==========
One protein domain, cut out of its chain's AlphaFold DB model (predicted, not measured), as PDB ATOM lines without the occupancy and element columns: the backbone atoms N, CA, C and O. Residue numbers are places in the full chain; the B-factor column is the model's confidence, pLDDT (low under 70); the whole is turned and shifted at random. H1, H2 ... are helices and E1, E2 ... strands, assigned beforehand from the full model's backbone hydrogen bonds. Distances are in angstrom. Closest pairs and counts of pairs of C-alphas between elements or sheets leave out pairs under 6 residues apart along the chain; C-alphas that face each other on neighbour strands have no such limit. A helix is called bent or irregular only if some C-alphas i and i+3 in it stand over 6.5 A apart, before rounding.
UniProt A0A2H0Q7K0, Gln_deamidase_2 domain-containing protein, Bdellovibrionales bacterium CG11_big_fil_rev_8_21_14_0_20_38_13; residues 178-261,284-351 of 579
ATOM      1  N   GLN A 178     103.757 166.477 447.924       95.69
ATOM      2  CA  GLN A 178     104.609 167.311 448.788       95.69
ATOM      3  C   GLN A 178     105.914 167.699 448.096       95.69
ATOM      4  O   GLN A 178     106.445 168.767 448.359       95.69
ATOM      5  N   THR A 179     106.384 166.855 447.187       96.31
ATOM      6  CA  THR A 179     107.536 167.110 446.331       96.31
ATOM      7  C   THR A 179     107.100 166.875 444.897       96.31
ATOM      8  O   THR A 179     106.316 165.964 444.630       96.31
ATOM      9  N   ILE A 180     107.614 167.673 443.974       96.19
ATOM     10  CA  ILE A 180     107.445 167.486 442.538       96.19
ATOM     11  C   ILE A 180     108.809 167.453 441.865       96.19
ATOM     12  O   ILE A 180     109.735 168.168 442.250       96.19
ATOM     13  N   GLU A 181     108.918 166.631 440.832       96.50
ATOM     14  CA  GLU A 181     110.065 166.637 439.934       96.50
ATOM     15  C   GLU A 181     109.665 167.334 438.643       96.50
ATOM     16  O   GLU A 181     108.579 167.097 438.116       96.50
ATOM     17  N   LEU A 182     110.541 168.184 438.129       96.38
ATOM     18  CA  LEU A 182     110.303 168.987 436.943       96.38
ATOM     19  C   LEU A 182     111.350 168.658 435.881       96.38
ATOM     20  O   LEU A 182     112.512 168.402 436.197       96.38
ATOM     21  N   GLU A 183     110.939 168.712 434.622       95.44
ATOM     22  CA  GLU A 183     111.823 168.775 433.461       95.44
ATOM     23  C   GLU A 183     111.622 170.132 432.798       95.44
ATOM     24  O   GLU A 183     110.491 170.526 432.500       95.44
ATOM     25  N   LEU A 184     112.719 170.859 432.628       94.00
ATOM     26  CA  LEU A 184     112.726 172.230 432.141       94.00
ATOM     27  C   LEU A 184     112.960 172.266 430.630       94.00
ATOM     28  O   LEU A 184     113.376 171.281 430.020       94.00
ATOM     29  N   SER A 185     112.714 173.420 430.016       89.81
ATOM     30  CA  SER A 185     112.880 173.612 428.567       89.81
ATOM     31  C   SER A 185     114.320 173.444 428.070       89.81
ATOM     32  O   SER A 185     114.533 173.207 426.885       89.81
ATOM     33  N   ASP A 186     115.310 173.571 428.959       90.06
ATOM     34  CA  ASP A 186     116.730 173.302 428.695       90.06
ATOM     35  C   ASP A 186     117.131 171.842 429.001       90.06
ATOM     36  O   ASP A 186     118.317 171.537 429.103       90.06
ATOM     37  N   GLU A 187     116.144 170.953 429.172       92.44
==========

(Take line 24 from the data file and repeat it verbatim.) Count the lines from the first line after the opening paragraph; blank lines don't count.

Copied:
ATOM     23  C   GLU A 183     111.622 170.132 432.798       95.44